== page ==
View a slide show of Juba, the world's newest capital, on the eve of independence
On Jan. 9, Southern Sudanese will head to the polls to vote in a referendum to decide whether to become an independent state. Barring massive vote-rigging by the government in Khartoum or a fresh outbreak of war, theirs will become the world's newest country. Riven by conflict for decades, this land of about 10 million people is among the poorest, unhealthiest, and least educated in the world. Independence would curtail the historic domination of the Arab Muslim north of Sudan over the black, largely Christian south. But conflict lurks -- indeed, barely lurks. In 2010, Dennis Blair, then the United States' director of national intelligence, told the Senate Select Committee on Intelligence that among the world's unstable places in the next five years, "a new mass killing or genocide is most likely to occur in Southern Sudan."
Southern Sudan has potential. Its area -- larger than Burundi, Kenya, Rwanda, and Uganda combined -- contains rich lands, ample water, and resources. Sudan's oil fields are located in southern territory but are not yet free from northern control. Strong cultures and resilience have been fortified by years of war and self-reliance. Since a 2005 peace accord formally ended the civil war, Southern Sudan has had a semiautonomous government. Created almost from scratch, this regional administration had made progress. But if independence arrives, so will new threats of corruption and its close counterpart, instability.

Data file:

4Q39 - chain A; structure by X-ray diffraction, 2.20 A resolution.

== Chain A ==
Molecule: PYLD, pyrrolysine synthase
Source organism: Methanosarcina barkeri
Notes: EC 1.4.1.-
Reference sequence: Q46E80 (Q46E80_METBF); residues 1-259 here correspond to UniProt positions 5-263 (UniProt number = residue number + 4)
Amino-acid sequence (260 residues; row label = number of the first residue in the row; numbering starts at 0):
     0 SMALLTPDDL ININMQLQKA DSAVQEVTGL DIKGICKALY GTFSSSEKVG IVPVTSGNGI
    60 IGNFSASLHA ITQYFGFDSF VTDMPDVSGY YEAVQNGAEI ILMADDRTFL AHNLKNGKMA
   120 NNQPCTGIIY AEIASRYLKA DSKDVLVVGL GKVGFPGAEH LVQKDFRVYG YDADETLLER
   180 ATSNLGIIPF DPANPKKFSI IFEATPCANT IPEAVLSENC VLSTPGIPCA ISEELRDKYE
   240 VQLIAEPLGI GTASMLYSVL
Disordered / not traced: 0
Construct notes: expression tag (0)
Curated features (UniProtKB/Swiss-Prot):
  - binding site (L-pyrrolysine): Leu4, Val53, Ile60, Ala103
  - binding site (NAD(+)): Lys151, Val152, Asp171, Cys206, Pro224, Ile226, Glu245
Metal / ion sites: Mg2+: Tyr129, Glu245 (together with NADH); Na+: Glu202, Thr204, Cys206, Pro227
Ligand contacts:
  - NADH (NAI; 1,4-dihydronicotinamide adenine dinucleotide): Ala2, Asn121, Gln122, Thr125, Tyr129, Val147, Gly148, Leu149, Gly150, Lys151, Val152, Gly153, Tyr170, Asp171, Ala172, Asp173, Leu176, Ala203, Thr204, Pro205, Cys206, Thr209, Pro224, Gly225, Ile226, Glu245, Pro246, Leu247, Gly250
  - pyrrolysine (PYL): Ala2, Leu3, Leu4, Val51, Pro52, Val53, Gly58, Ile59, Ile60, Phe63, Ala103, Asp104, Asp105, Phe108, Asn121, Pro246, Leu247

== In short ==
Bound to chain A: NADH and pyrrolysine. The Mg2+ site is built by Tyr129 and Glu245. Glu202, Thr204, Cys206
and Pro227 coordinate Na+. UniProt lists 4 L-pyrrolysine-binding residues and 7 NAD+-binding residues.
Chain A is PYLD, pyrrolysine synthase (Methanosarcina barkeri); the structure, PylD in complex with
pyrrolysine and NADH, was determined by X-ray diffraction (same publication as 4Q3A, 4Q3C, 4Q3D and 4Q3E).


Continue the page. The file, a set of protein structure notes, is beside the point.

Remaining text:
How can this would-be country face up to the scourge of corruption? In 2004, in advance of the peace accord, the Southern Sudanese leadership addressed this very question, and it was my privilege to help facilitate its discussions. Invited by the Sudan People's Liberation Movement (SPLM) and sponsored by the U.S. Agency for International Development (USAID), I was impressed by the spirit and resilience of the Southern Sudanese, their frank self-diagnosis, and the need for more than development-as-usual in Southern Sudan.